They fell in love on her first day at work. Just a few years earlier, Mridula Jayaraman was studying biomedical engineering in India, but here she was, working for a new company in a new industry in a new country. And, now, with a new boyfriend.
Together, the tech world would take them from the United States to India to Brazil and back — all because MJ, as she likes to be called, chose the life of a developer. But back then, she wasn’t so sure that this life-changing decision would be so fulfilling. She was just a 23-year-old trainee at ThoughtWorks who had jumped into IT after reconsidering a career in genetics. It wasn’t long before she realized that she was more passionate about the programming aspects of her studies than about atoms, chromosomes, and genomes.
Challenging Brogrammer Culture
At the time, ThoughtWorks was trying to address the lack of women graduating from computer science programs and push capable candidates into programming and development. MJ was a perfect fit. She didn’t know exactly what she was getting herself into, but she was smart, ambitious and eager to learn. She jumped at the chance to join the team in Chicago.
Her initial training took her back to India, her birthplace that she had left with her family for Hong Kong when she was six years old. The company has a five-week orientation program in Pune, “Thoughtworks University,” and, along with the Brazilian man who would become her boyfriend for the next half-decade, she spent more than a month in India learning the ins and outs of the company before returning to United States to start her career as a developer. The experience was a headfirst dive into a two deep new relationships, one with him and another with the company.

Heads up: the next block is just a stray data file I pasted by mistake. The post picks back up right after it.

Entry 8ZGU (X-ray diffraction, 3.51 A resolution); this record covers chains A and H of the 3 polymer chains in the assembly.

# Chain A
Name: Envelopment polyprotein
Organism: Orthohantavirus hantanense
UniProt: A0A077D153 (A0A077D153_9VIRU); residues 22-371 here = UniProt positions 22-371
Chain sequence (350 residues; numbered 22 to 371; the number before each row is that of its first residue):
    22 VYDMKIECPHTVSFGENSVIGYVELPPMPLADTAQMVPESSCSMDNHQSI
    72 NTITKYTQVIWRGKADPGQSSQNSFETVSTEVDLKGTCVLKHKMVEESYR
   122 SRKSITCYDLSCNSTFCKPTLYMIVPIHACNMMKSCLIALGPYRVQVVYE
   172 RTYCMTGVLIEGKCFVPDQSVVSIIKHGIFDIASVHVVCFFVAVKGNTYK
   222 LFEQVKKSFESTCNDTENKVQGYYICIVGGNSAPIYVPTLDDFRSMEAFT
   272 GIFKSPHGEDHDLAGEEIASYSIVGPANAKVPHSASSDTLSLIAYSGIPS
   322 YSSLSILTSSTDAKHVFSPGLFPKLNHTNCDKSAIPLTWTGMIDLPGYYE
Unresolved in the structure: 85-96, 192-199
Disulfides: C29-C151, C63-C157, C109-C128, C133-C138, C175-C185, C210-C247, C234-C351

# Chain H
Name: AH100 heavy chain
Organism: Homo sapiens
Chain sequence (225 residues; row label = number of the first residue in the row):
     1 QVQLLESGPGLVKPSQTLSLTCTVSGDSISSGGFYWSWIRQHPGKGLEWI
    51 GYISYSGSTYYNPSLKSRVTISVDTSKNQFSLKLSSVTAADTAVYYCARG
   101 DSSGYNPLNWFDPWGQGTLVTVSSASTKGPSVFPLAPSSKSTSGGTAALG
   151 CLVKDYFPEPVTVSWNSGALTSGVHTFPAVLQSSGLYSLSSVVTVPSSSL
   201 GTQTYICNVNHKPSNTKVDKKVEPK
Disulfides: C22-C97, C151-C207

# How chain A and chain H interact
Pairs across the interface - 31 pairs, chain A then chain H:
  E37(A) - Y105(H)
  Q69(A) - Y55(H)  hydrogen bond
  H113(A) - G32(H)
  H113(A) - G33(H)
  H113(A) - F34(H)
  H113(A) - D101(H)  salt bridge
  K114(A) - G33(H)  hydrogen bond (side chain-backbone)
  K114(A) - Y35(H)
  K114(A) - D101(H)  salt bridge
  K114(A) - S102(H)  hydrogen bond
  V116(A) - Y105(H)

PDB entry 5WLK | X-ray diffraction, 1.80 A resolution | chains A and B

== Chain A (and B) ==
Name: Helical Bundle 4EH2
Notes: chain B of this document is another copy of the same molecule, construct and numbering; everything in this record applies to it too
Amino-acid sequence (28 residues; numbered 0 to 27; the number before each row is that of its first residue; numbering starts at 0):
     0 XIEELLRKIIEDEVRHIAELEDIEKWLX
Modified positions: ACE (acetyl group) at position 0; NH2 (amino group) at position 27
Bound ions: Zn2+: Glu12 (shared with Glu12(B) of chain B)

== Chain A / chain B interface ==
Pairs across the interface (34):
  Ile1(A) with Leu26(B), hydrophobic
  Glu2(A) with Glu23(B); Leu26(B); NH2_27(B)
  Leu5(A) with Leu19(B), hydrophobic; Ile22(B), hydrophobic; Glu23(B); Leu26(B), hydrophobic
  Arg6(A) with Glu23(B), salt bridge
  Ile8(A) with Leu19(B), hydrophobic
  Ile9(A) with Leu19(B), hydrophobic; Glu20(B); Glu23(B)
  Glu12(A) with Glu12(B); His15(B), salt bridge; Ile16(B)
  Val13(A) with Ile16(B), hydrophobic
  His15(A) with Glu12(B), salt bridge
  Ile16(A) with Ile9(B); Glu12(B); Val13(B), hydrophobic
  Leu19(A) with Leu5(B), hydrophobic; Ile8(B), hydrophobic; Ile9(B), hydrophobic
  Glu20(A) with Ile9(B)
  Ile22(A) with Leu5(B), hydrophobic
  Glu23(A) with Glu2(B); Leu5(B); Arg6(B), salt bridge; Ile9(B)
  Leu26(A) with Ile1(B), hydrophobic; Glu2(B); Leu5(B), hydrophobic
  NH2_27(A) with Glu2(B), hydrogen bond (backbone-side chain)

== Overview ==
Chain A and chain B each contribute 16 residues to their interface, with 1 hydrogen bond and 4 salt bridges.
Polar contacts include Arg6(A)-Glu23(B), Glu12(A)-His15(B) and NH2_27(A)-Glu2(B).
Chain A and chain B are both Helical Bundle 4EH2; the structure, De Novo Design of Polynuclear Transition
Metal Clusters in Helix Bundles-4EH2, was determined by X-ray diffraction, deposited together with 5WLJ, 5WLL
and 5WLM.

After the initiation, MJ got to travel around the United States and get her feet wet in this new role. She worked directly with clients both in a consulting and development role and learned a ton. But as things got more serious in her relationship, the pair decided they wanted to get to know each other better and learn each others’ cultures.
There was an opportunity to head back to the training program, this time as teachers, so the two took advantage of the chance. It was a great time for both, and the next logical step after India was heading to his home country of Brazil. ThoughtWorks has an office in Porto Alegre, so off they went, and it was here where MJ says she really came into her own as a tech pro.
“I was always really interested in going to work in Brazil, especially because I felt like every developer I’ve worked with from there was exceptional,” she said. That reality allowed her to grow by leaps and bounds. She was out of her comfort zone — both professionally and in terms of culture, as a vegetarian, non-Portuguese speaker in Brazil — and this kept her learning and absorbing new things everyday. “It’s the first time I’ve lived anywhere that wasn’t a familiar setting for me at all,” said MJ. “It wasn’t Asia, it wasn’t the United States. The language was different. The food was different.”
Focus On the Customer
As a developer, she became the lead for a few different tech teams, taking on new responsibilities while working with experienced veterans of the trade. The plan was to stay for a year, but this turned into more than 18 months because everything about the job was such a pleasure.
She was on the nearshore team for ThoughtWorks in Porto Alegre, so the primary work was serving a client in San Francisco with her group of developers. She was expecting to be just a “regular Joe developer,” but her experience working directly with the customer on the client side proved invaluable. “That was the balance I brought to the people there who primarily worked on the development side but didn’t necessarily know about the day-to-day with the client,” she said.